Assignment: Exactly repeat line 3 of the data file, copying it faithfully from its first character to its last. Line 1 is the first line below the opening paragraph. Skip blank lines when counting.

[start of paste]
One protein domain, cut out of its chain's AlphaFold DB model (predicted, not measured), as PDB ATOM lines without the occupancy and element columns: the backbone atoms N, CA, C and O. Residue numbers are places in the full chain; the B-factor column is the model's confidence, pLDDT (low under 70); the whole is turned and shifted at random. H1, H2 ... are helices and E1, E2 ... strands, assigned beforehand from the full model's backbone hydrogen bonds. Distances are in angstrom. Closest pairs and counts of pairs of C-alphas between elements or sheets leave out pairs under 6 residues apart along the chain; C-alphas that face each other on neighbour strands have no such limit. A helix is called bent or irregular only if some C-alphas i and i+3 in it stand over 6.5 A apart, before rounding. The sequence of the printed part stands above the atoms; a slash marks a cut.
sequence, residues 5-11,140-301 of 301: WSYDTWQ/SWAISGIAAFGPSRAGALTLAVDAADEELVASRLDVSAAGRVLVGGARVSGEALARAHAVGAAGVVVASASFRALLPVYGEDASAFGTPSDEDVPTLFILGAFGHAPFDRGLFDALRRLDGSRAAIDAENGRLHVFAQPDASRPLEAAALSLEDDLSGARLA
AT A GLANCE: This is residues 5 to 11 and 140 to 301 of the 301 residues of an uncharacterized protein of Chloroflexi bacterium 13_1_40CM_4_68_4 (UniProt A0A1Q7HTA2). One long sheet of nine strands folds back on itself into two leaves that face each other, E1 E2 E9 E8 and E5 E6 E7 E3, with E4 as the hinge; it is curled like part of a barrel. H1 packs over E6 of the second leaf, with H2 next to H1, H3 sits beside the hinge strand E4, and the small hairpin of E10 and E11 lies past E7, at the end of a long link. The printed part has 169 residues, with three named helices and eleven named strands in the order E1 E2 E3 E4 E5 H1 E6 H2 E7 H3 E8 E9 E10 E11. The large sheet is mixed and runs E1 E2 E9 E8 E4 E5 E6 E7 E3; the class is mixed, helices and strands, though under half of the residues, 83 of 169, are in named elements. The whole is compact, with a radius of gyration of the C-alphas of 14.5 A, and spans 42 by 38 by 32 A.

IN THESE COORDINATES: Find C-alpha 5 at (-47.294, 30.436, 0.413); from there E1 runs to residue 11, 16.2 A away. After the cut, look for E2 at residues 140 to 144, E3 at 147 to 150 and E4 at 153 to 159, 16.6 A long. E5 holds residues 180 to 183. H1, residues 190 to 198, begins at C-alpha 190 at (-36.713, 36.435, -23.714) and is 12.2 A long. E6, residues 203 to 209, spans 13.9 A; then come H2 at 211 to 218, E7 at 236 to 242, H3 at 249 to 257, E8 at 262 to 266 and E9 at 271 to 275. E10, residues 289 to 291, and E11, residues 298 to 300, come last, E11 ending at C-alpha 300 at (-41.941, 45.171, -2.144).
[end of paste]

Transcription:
IN THESE COORDINATES: Find C-alpha 5 at (-47.294, 30.436, 0.413); from there E1 runs to residue 11, 16.2 A away. After the cut, look for E2 at residues 140 to 144, E3 at 147 to 150 and E4 at 153 to 159, 16.6 A long. E5 holds residues 180 to 183. H1, residues 190 to 198, begins at C-alpha 190 at (-36.713, 36.435, -23.714) and is 12.2 A long. E6, residues 203 to 209, spans 13.9 A; then come H2 at 211 to 218, E7 at 236 to 242, H3 at 249 to 257, E8 at 262 to 266 and E9 at 271 to 275. E10, residues 289 to 291, and E11, residues 298 to 300, come last, E11 ending at C-alpha 300 at (-41.941, 45.171, -2.144).